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AGING WELL: Home blessing service supports older adults in transition to new place Missy Buchanan, Sep 19, 2011
By Missy Buchanan UMR Columnist
An 86-year-old widow slowly pushed her walker through her house for the last time. She paused at the window and reminisced about the countless backyard games her children and grandchildren had played there over the years. She thought about the many holiday dinners she had prepared in the kitchen.
Silent tears began to roll down her face when she caught a glimpse of her daughter and son-in-law carrying out the last few boxes to their cars. In just a few minutes she would be moving to a large assisted living center in a nearby community. She knew life would never be the same.
The older woman knew that it was time for a change. She needed more help with daily tasks. Still it was a difficult moment, packed with unexpected emotion. Though she could barely admit it to herself, she was afraid.
Transitioning to a senior residence center can be confusing and intimidating to many older adults, especially those who are growing frail. The thought of leaving behind what is familiar in exchange for unknown faces and surroundings can be overwhelming. Regrettably, adult children of aging parents often fail to realize that their loved ones are silently wrestling with a mental list of what-ifs. What if I get lost on my way to the dining room? What if no one talks to me? What if I don’t make new friends?
Change for those who already feel that they are losing their independence is especially hard. Many have given up the keys to the car. Most have grieved the loss of close family members and friends. Physical decline has robbed them of strength and energy. Even though a move to a senior care center may be a logical step, it can still be unnerving to the person making the move.
I remember when my parents decided to move to an independent retirement community a few miles from their home. They were still active seniors but had decided that they were ready for someone else to do the cooking and the cleaning. I can still see my dad looking at my mother squarely in the eyes and saying, “Mama, we’re going to like this place. Let’s just make up our minds right now. We are going to like it!” I had to laugh at his direct approach, but at the same time, I knew there was wisdom in what he said.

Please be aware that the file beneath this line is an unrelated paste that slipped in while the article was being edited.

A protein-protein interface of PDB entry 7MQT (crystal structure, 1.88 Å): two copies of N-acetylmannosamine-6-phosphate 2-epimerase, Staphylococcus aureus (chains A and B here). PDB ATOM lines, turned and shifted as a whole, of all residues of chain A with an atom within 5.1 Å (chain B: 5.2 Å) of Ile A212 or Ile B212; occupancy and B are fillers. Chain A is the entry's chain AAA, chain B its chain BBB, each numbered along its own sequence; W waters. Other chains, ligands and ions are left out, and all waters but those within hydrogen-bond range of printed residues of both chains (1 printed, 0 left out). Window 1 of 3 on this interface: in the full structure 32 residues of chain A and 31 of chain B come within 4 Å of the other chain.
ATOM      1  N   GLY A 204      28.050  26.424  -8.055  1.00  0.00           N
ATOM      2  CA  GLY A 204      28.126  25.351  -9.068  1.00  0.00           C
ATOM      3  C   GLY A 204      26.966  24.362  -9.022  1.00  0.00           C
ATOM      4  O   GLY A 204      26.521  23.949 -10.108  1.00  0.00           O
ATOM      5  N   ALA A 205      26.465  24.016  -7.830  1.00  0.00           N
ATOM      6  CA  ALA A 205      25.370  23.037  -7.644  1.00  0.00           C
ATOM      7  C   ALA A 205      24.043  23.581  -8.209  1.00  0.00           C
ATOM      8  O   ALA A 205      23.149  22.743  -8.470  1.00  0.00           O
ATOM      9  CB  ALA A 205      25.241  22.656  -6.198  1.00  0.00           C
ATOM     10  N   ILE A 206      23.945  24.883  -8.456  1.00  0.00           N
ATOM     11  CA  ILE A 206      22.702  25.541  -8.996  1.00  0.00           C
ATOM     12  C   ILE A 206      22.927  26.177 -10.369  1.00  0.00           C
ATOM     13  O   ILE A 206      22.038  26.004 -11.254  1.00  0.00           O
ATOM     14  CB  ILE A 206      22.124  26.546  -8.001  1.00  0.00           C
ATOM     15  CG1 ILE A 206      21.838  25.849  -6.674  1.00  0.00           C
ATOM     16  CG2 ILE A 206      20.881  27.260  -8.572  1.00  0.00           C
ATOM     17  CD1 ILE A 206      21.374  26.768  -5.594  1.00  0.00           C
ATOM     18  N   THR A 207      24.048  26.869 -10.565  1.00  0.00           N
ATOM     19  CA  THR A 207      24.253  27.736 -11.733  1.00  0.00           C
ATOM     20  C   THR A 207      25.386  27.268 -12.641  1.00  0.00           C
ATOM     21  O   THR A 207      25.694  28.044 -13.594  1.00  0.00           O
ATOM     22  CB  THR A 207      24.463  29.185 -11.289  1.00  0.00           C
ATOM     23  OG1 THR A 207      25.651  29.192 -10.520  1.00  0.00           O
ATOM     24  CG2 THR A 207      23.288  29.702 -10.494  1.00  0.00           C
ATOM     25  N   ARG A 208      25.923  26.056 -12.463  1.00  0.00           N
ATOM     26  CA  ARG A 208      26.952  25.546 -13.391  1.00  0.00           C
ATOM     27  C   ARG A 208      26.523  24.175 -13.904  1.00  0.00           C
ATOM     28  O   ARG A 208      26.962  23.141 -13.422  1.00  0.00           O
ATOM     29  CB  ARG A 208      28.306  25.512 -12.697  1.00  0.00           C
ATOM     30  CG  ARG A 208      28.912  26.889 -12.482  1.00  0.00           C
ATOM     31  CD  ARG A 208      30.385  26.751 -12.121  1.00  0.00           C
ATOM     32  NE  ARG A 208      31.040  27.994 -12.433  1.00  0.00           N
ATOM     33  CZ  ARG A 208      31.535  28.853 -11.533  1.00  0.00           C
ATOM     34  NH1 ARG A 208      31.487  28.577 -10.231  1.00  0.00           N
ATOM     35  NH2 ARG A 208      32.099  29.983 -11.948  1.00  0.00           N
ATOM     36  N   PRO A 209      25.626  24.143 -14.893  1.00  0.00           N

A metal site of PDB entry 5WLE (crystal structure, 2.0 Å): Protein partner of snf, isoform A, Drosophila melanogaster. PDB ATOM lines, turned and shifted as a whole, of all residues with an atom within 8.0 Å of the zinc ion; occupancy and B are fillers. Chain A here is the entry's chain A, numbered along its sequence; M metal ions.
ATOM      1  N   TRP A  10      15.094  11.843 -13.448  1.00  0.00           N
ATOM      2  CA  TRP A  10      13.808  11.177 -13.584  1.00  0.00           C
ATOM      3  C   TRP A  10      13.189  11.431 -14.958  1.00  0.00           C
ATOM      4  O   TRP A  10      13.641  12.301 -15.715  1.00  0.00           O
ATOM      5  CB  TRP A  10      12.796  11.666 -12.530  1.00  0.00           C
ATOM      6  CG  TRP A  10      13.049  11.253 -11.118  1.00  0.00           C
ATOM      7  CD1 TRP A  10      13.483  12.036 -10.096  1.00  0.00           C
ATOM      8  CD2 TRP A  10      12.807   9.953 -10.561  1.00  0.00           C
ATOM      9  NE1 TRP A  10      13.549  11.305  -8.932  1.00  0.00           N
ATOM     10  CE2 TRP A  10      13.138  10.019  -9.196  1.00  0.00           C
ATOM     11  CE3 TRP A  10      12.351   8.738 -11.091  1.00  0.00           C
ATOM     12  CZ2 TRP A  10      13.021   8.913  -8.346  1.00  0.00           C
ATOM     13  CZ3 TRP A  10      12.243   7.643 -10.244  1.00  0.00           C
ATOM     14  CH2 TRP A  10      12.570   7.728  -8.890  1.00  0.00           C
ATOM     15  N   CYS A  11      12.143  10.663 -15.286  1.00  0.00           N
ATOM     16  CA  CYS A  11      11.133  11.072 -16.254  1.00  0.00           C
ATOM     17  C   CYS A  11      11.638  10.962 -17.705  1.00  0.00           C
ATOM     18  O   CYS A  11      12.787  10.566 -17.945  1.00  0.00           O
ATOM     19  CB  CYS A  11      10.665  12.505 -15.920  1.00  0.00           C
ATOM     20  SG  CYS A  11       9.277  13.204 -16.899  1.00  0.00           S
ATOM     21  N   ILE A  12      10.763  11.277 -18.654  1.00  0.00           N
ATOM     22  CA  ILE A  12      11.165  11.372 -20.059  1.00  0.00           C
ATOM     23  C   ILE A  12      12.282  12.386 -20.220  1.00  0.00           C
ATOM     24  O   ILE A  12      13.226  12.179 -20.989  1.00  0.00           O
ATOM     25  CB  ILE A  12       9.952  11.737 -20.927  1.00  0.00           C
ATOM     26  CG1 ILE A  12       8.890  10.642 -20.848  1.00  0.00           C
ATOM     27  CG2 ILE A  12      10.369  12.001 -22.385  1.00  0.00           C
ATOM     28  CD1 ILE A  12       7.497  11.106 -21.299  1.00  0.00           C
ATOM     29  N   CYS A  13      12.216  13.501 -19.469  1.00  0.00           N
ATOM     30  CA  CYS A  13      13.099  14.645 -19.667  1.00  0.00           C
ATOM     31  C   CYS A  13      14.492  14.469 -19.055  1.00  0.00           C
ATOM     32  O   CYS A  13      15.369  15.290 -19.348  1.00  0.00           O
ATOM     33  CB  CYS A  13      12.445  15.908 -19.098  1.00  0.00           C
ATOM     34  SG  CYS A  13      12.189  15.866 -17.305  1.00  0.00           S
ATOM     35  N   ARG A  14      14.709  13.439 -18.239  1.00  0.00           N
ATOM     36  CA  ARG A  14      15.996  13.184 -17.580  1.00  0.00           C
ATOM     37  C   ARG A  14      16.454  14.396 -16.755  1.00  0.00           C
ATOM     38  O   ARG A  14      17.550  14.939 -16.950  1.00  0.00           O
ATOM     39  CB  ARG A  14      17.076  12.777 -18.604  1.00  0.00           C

Establishing a positive attitude about a transition is important to the well-being of an older loved one. However, she may need help from her family and church. One way to mark the transitional moment is to host an intimate worship service, a Blessing of this Home, just a day or two after she has gotten settled in her new place.
Invite a few close friends and family members to gather in her new apartment or room. Ask her minister to open with prayer and give a brief message about God’s faithfulness and new beginnings. Sing hymns and ask everyone to hold hands and form a circle, offering prayers for the older adult and this life transition.
One older woman told me that a Blessing of this Home service helped her establish a positive attitude and reminded her that she is surrounded by God’s loving presence. It is also a great way to get friends and family acquainted with the facility so that they will be more inclined to visit regularly.
Ms. Buchanan, a member of FUMC Rockwall, Texas, is the author of several books, including Don’t Write My Obituary Just Yet: Inspiring Faith Stories for Older Adults (Upper Room Books.)